Lastly, I want to point out that although some people are more prone to PTSD, there are some traumas that will cause PTSD in anyone, just as people with stronger or less strong immune systems may catch a particularly virulent disease. So let us engage our curiosity and our compassion for those who suffer in this way, and let us also take note of their resilience and their gifts.

 

 

photo courtesy of Maya Banitt




The Dangers of Wartime Traumatic Stress

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I really admire this man’s work. He brings up a very important issue about traumatic stress that does not reach the level of PTSD being just as dangerous, just as important to treat as PTSD. I’ve just ordered his book.

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PTSD, Inflammation and You.

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The hottest news in PTSD is the connection between heart disease and the mechanisms of PTSD in the body. PTSD leads to chronic inflammation which leads to coronary artery disease and other disorders. The latest studies have put the risks of untreated PTSD on a par with smoking!

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Whitney Houston and The Power of Words

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Yesterday, I was saddened, as were many all over the world, to hear of Whitney Houston’s death in a hotel, in a bathtub. Alone. The airwaves filled with moving tributes and loving words before, during and after the Grammys, where her life and talent were celebrated. I couldn’t help but wonder if Whitney knew how much she was loved and respected. She had a successful life, yes, but she also had a 15 year long traumatic marriage where she was abused and hurt repeatedly.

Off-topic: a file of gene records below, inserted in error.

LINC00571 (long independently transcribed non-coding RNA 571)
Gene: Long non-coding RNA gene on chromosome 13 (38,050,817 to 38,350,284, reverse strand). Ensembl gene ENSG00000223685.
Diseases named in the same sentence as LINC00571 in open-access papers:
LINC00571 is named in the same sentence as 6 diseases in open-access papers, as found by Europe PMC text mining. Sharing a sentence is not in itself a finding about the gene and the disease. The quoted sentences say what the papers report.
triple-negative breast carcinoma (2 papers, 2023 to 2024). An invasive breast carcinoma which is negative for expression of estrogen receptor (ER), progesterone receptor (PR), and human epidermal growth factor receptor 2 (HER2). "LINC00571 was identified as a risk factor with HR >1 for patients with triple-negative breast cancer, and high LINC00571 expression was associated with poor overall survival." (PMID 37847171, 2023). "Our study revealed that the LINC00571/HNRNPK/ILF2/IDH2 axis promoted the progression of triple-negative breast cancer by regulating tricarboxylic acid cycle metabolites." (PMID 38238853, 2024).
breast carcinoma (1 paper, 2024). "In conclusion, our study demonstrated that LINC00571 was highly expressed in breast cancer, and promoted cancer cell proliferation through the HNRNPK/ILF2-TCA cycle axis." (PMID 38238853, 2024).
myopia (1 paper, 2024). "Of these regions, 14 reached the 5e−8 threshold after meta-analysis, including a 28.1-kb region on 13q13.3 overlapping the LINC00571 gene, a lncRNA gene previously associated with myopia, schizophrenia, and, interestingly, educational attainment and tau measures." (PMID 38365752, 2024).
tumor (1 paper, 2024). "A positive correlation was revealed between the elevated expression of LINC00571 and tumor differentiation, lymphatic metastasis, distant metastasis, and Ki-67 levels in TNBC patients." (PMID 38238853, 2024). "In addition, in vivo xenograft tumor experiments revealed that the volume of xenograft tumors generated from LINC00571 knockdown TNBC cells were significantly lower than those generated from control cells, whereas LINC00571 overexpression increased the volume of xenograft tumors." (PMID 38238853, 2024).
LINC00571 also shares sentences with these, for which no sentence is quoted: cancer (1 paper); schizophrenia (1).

Those of us with PTSD know that we can feel swamped with overwhelming feelings of loneliness, grief and fear in our darkest moments. It is easy to pay attention to people who hate us and harder to connect with our core feelings of self-love. 

The media is awfully hard on people, except when they are dead. When stars die, they are painted in the rosiest light possible. While alive, dirt is dished because dirt sells stories. By reading these stories and salacious websites we all contribute to their suffering.

I wonder what if? What if Whitney had heard all of these tributes before? Before the medications and the bath and the lonely hotel room. What if her life had been filled with kindness and kind words? What if we all refused to participate in mean talk, mean TV, mean internet parodies and shows? It is easy to think that we are removed from each other. But what if we are not? 

In my experience, most people’s lives are filled with private suffering. Meanness can push some over the edge. Love, inclusion, compassion and understanding can be life saving. Who could you support today with kind words and thoughts?

If you are feeling low, down, shamed or not worthy, know that there is love in this world. It may be hidden from your eyes, but it is there. Today I send kind thoughts your way. I hope you will do the same for me and for your brothers and sisters out there struggling in a world where it can be hard to feel valued. Take good care, each and every one of you.




Dissociative Identity Disorder